Above left: #1 on Amazon.com!  Above right: Book signings scheduled throughout the country. 

But there’s so much to my journey of pop culture and toy collecting.  I’ve always been a collector at heart – looking back to earliest childhood memories I was collecting something—toys, dolls, comics, books, records, trading cards, photos, movie memorabilia—you name it, I was probably collecting it! 

Above: At a book signing event in Overland Park, Kansas surrendered by a few of my favorite toys.  Below: Showing news anchor Dan Weinbaum how to work a pair of Clackers while promoting From ABBA To Zoom on KMBC-TV in Kansas City in June 2005.

Above left: The original Barbie & the Rockers birthday gift that launched a toy obsession in 1987!  Above right: My growing Barbie collection, circa 1996.  Below: Me in the "Toy Room" in 2000 - Liddle Kiddles, lunch boxes, board games quickly joined Barbie as other favorite toys for me to collect! . 

"The Man of POP!"

"Toys and Christmas morning just go together."  A collection of my toys beautifully photographed by David Pulliam for a December 25, 2005 story in The Kansas City Star newspaper titled "Timeless Toys.


Above left: From ABBA To Zoom for sale in the gift shop of the Smithsonian Institute.  Above center:Star Trek actor George Takei with his copy of From ABBA To Zoom.  Above right: Pop star Rick Springfield signed his own entry in my author's copy ("David - Thanks Dude! Regards, Rick Springfield")


The toy collection served as a foundation for me to write a best-selling pop culture book, From ABBA To Zoom: A Pop Culture Encyclopedia of the Late 20th Century. Coinciding with the book’s publishing in 2005, the toys and I received a lot of media attention.  We were featured on many TV shows, from local morning news spots to national coverage, including CNBC's Squawk Talk and Discovery Channel's Pop Nation. We appeared in in countless American magazines and newspapers, including USA Today and The Kansas City Star. To promote the book I did hundreds of radio interviews across the USA and Canada, discussing pop culture and toys of yesteryear.  When I traveled for book signings I brought an array of toys to display, such as a Mrs. Beasley doll from TV's Family Affair, a talking Lost in Space Robot, a Chitty Chitty Bang Bang lunchbox, and of course, Barbie and Ken dolls.  Hailed as an "Aficionado of American Pop Culture" by Andrews McMeel Publishing and a "Pop Culture Expert" by the Discovery Channel, I became the person whom the media called when they had questions about pop culture and toys.  Throughout this time I maintained a career as a top hairdresser and colorist in Kansas City with the most loyal clients.  This was truly an exciting time in my life.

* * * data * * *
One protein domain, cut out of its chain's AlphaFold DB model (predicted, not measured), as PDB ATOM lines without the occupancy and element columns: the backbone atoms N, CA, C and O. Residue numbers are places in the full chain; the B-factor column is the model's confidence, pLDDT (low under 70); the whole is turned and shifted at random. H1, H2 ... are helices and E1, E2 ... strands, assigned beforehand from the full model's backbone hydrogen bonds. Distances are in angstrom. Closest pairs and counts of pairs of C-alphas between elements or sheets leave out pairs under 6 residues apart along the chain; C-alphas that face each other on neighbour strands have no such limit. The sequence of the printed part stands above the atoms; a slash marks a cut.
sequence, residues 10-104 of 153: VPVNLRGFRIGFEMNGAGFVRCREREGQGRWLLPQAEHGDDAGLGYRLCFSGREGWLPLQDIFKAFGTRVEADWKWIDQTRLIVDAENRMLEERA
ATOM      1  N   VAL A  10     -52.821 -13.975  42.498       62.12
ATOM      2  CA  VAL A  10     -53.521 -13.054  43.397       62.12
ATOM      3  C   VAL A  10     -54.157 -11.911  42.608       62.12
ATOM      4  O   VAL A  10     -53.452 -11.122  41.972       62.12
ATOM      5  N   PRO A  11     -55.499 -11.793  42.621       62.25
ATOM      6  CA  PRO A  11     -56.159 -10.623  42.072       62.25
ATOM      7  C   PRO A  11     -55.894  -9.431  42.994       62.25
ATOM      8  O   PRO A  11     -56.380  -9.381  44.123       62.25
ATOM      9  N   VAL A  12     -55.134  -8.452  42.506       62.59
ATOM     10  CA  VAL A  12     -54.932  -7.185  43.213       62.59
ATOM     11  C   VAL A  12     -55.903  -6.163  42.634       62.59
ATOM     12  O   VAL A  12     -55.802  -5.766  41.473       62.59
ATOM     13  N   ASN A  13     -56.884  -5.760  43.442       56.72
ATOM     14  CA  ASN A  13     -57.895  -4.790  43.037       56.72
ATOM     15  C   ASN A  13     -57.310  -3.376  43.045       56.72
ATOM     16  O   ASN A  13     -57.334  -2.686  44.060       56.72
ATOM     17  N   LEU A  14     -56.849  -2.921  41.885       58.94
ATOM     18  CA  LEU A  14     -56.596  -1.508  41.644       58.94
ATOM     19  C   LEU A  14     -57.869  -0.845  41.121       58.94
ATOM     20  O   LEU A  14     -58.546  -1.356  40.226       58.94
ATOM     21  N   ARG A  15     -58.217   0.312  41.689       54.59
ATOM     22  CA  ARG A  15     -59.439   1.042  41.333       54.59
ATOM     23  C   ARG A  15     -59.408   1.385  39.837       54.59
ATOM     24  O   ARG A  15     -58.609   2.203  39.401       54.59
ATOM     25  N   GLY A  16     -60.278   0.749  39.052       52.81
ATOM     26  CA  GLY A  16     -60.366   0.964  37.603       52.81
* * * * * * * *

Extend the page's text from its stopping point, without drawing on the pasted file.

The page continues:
“David Mansour has a flair for the dramatic.  When we visited, he insisted we push the toy room door open ourselves, and when we did, we could practically hear the music from ‘The Wizard of Oz’—you know, that moment when Dorothy opens her door to a Technicolor wonderland.  (Mansour’s toy room is painted in ‘kid colors’ of the ‘70s – lime green, aqua blue, ‘orange blast,’ and ‘pretty as a princess pink.’).
Which leads us to his list of three things people say when they enter the room:
1.    ‘Omigod!’
2.    ‘Look, there’s a (fill in the blank) – I had one when I was a kid.’
3.     (Nothing – just big-eyed silence).
"
The Kansas City Star, May 31, 2005

“At the end of a hallway lined with 60s-era paintings of large-eyed children by schlock-artist Margaret Keane, Mansour has devoted an entire room to his toy collection.  It’s breathtaking, if you’re into toys; an obsessively-organized room stacked floor-to-ceiling with shelves of Barbies, Kens, vehicles, Bratz snotty-girl dolls, lunch boxes, robots, bobbleheads – a collection arrayed and displayed as groups of mini-collections.  Whatever recessive genetic trait causes collecting behavior, Mr. David Mansour has it real bad.”
~ Verge Magazine, December 2005

Above: Records, Wacky Packs, Mad Magazines, and Farrah Fawcett - a few of the many things I collected in younger years!

 ​At its peak in 2012 , my toy collection inventoried at 10,000+ items!